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HISTORICAL SOCIETY QUIZ: 2015

One question ten times; four multiple choices. Answers are located at the bottom of the page.

1. Unlike Berkeley, which has many buildings from the 19th century, El Cerrito barely has any. Development came later to our town because:
a. Most of the land was marsh
b. Dynamite manufacturing alongside Albany Hill scared people off
c. Disputes over land titles made it difficult to sell real estate
d. The location was remote and unappetizing

2. Like many towns throughout the U.S.A., El Cerrito developed originally as a series of small enclaves. Which of the following are not names of early 20th century El Cerrito settlements?
a. Stege Junction
b. Schmidtville
c. Tepco Town
d. Baxter

3. Cerrito Vista Park, where we are celebrating the nation’s independence today, was used at one time as:
a. A prizefighting arena
b. A dairy
c. A train loading yard for quarried rock
d. A dog racing track

4. El Cerrito’s Recycling Center, dating to 1972, is historically important because: (More than one answer may be correct)
a. It was the first city-owned recycling center in the United States
b. It was the first recycling center in Northern California
c. It was the first recycling center in El Cerrito
d. It’s among the longest lived publicly owned recycling centers in the USA and has served as a model for many others.

5. In the 1910s and 1920s, El Cerrito had at least two men who designed and built airplanes, Pierre Allinio and Samuel H. Capelis of the Capelis Safety Aeroplane Corporation. Our fair city also had at least one landing field, which could be found:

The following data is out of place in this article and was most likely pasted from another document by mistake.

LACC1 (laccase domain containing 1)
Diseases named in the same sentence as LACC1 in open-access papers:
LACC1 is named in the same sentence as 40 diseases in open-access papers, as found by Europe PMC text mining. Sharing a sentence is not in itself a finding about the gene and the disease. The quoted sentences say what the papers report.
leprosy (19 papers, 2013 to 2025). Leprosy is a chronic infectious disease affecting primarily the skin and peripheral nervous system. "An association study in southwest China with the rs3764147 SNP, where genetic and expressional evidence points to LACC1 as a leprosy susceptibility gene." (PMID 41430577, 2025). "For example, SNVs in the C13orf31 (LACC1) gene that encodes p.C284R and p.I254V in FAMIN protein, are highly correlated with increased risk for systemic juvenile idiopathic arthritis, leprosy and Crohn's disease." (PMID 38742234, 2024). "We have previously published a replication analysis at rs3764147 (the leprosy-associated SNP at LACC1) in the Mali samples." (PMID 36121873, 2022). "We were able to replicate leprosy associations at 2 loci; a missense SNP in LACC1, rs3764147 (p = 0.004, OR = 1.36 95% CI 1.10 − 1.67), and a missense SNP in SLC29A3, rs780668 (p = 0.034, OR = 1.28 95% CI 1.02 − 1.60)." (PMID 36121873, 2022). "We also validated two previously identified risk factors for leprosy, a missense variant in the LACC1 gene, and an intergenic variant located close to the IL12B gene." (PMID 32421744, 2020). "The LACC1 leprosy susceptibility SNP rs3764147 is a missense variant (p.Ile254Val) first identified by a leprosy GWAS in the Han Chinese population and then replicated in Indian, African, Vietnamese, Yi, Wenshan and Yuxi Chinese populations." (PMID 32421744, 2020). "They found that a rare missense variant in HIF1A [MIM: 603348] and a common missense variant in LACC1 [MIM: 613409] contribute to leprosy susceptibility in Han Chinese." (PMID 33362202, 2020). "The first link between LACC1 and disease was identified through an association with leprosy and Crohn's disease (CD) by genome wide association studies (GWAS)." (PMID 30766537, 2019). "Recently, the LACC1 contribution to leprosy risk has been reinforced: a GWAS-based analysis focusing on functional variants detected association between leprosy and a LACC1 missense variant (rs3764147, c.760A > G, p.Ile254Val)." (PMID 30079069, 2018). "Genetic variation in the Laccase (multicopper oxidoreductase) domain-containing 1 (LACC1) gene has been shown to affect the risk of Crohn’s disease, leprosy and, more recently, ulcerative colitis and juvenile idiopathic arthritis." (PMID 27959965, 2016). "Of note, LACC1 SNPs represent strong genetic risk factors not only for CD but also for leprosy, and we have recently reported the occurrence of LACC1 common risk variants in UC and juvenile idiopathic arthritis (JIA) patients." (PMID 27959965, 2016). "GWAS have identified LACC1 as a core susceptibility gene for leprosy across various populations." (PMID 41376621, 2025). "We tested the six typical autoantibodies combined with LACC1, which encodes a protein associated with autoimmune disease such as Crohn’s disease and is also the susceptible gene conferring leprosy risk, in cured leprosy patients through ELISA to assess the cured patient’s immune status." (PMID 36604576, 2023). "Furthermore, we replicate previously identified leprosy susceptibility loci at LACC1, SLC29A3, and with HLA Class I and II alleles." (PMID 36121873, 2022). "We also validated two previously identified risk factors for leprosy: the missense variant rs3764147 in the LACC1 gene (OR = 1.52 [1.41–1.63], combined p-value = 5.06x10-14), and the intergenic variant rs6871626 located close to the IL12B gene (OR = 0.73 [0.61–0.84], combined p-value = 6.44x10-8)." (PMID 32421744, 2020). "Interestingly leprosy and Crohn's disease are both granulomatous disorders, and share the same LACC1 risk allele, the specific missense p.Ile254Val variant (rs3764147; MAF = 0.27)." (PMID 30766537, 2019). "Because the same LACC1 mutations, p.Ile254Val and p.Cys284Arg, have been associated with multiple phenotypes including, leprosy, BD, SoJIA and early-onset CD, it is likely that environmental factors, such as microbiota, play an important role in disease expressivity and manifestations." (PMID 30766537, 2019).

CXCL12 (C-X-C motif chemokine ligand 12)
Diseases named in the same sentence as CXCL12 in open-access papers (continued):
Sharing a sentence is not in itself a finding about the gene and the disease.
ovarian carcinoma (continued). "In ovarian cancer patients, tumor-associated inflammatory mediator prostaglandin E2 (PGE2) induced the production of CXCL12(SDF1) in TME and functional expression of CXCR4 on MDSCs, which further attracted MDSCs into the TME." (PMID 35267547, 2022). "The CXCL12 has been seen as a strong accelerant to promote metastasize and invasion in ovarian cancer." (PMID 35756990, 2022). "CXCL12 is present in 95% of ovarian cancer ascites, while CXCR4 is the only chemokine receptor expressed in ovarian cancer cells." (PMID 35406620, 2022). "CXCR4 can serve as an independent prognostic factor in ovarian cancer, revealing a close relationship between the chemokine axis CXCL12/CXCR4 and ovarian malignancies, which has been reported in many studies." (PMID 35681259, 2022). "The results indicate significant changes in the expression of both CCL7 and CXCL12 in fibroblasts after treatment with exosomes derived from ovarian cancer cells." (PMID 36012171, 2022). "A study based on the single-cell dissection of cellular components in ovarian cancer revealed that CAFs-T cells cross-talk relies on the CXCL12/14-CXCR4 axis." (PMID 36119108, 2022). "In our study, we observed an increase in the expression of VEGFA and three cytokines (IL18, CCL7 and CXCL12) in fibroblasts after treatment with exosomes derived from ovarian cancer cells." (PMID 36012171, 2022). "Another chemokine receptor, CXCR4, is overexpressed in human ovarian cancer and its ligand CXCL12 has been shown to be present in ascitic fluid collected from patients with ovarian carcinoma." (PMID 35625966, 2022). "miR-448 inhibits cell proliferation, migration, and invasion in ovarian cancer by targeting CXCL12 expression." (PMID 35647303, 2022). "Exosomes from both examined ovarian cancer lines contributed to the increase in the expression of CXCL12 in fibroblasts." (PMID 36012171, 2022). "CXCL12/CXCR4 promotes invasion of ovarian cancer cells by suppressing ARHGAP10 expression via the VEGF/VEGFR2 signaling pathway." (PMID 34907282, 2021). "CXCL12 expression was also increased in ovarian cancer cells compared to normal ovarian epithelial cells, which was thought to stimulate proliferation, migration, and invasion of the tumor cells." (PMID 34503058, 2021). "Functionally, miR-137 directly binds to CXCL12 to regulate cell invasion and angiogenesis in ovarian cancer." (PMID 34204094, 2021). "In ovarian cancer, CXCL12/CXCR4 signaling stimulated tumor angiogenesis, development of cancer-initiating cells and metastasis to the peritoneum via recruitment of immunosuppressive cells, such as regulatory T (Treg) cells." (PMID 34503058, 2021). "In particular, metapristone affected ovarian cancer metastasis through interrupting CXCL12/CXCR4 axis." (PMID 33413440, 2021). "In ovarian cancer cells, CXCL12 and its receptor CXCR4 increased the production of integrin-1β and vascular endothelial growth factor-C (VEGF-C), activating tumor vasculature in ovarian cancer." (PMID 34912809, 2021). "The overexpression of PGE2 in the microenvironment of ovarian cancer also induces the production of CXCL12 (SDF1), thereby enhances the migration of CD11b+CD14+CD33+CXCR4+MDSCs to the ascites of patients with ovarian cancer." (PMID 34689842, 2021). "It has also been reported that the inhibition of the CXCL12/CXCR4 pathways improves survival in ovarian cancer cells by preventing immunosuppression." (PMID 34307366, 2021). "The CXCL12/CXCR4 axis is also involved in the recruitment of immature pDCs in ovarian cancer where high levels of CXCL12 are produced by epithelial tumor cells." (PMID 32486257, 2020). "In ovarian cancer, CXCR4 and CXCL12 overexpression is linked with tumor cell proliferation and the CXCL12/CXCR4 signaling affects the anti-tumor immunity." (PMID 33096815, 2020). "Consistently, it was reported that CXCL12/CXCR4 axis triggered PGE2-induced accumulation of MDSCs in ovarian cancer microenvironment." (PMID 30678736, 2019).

a. Where El Cerrito Plaza currently stands
b. On filled marshland near the site of today’s Pacific East Mall
c. On Ashbury Avenue near Fairmount, the general site of Harding Elementary School
d. On the site of the old OSH store, on Eastshore Boulevard near I-80

6. For 50 years El Cerrito was famous throughout Northern California as a gambling Mecca. Several sites still remain marking, albeit quietly at times, this colorful if disreputable era. These include: (More than one answer may be correct)
a. (The temporarily closed) Nong Thon restaurant at the southwest corner of San Pablo Avenue and Central.
b. The dental office at the northwest corner San Pablo Avenue and Central.
c. The Bayview Eagles hall on Carlson Boulevard near Central Avenue.
d. The historic Bead Biz building on San Pablo Avenue across from the Plaza

7. Japanese flower growers based in El Cerrito and Richmond once made up an important business sector in West Contra Costa County. Throughout the area, many Japanese families lost their properties when they were interned during World War II and unable to pay property taxes or other obligations. But the Mabuchi family, who operated their business in the stone-faced, three-gabled building next to City hall, did return, because:
a. They were prosperous and owned the property free and clear
b. Their neighbor, Fred Conwill, owner of Tradeway Furniture, maintained the building and paid taxes on it.
c. The Mabuchi family sued the county tax collector and, in a precedent setting judgment, won.